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Grady Appointed Advisory Dean at Duke University School of Medicine

Grady Appointed Advisory Dean at Duke University School of Medicine
Grady Appointed Advisory Dean at Duke University School of Medicine


Duke Health News Duke Health News

DURHAM, N.C. -- Dr. Tana Grady, an assistant professor of psychiatry and behavioral sciences, has been appointed an advisory dean in the Duke University School of Medicine. The appointment was made by Dr. Dan Blazer, dean of medical education.

She will assume her new duties on July 1. Grady replaces Dr. Lois Pounds, who is retiring this summer. In February, Dr. Brenda Armstrong was appointed director of admissions at the medical school, a position also held by Pounds.

Grady, 33, will become one of the medical school's four advisory deans, whose primary role is to serve as a resource and mentor for individual medical students throughout their time at Duke.

"I have known Dr. Grady since she was a medical student here," Blazer said. "She is very personable and well-liked by our medical students and residents. With her strong commitment to medical education and her rapport with students, she will make an outstanding advisory dean."

Grady has served on the Duke faculty since 1992 and directs the residency education program for the department of psychiatry and behavioral sciences. She received her medical degree from Duke in 1986.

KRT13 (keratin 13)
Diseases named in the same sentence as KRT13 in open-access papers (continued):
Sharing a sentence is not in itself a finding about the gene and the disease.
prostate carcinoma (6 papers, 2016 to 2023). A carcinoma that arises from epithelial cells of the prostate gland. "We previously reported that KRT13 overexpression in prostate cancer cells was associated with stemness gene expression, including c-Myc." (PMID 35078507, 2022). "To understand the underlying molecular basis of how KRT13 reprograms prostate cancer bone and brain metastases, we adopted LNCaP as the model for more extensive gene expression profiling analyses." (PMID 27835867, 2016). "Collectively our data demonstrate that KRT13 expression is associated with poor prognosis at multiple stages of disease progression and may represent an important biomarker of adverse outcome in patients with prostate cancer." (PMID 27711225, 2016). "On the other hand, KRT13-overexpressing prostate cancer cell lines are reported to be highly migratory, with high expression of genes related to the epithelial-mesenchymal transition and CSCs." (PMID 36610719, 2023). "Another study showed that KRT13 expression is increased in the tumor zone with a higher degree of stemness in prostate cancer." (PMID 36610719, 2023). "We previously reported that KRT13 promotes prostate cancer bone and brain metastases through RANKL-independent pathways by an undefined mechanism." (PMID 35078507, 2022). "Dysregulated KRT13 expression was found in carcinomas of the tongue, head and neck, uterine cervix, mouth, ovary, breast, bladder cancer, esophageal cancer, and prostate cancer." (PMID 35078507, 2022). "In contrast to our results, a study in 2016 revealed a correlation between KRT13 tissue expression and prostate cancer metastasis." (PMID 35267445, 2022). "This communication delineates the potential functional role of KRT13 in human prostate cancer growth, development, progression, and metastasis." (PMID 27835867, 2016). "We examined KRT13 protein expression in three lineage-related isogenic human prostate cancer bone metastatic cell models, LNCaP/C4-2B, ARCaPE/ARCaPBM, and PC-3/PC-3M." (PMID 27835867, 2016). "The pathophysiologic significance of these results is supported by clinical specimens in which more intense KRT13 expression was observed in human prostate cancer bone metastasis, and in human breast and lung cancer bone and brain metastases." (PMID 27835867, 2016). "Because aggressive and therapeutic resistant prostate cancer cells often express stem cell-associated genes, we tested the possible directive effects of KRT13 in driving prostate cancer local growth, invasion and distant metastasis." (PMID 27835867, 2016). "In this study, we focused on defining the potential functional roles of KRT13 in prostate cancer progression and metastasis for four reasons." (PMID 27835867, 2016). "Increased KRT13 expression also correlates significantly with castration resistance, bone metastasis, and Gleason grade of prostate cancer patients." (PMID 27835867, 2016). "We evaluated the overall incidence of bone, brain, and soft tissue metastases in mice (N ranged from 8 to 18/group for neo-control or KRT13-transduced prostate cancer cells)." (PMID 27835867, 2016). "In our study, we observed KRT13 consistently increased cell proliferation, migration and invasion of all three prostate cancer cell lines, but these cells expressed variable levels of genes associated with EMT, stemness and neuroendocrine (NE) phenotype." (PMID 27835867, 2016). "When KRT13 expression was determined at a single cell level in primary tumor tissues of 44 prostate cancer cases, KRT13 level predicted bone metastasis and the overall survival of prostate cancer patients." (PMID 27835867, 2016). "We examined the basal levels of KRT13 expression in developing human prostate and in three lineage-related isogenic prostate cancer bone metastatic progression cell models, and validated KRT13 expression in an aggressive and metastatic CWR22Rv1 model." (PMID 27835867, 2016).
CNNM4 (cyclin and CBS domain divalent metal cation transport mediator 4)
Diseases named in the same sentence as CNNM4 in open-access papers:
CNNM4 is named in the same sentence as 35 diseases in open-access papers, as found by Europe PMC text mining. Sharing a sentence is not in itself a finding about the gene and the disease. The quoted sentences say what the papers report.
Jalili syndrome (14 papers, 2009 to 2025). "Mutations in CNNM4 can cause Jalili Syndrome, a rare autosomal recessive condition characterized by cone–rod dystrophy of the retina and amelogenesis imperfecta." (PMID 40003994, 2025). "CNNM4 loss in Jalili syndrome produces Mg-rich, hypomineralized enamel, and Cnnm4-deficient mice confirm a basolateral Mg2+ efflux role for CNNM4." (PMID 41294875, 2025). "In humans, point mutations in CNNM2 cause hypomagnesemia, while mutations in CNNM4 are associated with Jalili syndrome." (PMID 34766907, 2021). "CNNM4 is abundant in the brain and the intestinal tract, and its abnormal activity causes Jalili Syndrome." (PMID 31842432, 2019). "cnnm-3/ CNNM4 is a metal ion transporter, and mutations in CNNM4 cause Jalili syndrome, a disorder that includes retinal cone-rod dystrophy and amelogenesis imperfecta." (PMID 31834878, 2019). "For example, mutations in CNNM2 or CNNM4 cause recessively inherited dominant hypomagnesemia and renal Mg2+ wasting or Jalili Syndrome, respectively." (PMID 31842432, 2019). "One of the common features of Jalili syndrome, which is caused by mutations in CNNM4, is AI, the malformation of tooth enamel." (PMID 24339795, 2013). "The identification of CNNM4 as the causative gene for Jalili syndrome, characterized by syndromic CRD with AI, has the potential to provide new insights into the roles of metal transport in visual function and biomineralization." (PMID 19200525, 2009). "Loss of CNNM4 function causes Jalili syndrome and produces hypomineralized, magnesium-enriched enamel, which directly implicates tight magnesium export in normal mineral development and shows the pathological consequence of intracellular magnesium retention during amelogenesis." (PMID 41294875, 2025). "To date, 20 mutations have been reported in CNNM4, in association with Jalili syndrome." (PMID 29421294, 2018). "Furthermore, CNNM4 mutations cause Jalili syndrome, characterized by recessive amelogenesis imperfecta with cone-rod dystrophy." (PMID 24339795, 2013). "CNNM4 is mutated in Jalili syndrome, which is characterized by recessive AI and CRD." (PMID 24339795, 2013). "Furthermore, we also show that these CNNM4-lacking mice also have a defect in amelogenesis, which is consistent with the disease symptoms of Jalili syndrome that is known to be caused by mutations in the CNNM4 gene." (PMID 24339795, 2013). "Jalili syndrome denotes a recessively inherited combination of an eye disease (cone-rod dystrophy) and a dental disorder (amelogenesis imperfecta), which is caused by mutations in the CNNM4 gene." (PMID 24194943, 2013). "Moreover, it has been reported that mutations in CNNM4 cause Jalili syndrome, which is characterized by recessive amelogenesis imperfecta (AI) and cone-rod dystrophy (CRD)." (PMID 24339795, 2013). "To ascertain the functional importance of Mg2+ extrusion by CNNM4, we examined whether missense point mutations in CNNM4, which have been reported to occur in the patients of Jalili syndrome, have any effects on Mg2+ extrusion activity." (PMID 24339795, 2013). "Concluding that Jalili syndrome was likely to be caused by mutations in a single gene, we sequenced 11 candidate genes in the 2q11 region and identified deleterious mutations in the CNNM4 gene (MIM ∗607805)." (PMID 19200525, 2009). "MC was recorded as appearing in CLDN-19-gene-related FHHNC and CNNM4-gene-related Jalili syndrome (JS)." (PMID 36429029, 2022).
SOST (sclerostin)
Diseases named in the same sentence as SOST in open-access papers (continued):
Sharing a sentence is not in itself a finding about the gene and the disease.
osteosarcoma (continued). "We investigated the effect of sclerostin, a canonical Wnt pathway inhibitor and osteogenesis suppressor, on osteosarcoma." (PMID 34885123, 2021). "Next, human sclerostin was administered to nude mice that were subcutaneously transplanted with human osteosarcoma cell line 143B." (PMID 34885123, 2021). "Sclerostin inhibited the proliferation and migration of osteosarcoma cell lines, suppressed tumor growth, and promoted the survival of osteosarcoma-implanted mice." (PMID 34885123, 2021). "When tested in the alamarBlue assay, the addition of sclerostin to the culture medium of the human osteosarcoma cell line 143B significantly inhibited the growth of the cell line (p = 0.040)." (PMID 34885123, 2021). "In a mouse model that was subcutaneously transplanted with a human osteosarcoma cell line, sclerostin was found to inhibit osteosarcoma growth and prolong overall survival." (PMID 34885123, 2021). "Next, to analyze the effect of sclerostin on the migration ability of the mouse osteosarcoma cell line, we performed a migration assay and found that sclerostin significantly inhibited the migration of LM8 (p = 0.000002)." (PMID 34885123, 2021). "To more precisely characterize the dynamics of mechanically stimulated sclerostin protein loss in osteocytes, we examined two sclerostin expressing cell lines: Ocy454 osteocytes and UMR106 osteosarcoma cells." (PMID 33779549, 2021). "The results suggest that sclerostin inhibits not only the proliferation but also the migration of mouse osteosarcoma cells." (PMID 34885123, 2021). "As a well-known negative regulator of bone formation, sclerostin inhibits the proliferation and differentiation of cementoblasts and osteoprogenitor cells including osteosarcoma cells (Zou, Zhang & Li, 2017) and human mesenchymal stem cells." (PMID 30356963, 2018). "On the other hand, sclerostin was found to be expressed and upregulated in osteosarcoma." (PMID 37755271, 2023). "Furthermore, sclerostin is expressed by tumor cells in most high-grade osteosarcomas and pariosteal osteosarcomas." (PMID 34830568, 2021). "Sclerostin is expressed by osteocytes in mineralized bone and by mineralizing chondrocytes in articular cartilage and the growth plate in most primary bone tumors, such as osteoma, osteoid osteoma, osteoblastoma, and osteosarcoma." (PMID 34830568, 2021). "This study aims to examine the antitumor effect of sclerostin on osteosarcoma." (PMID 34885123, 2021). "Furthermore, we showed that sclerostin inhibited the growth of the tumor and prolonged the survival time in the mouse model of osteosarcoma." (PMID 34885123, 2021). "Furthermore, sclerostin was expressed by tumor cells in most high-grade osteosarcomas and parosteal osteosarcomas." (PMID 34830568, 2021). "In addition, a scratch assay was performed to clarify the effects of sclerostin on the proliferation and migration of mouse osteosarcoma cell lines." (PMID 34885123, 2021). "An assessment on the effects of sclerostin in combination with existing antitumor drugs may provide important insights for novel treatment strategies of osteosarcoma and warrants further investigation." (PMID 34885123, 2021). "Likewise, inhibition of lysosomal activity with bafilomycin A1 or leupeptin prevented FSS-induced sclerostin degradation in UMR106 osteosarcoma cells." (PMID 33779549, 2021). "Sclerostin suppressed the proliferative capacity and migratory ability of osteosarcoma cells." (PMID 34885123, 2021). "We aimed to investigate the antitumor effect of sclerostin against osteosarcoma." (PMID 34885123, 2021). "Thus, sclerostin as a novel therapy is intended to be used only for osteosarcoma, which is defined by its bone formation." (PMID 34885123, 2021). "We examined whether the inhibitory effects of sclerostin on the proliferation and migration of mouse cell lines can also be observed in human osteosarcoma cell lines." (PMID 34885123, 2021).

"One of my main goals will be to look closely at career development and the early preparation of medical students for their residencies," Grady said. "The climate in health care has changed a great deal since I graduated from medical school 10 years ago. Students must be more aware earlier of what will be in their best interest for the future, especially with the current trend toward the primary care specialties."

While assuming the additional responsibilities of her new position, Grady will continue to serve as director of residency education and see patients. Clinically, she specializes in women who suffer severe mood disorders related to menstruation, eating disorders and obsessive-compulsive disorders. Her research centers on different pharmacological approaches to premenstrual syndrome.

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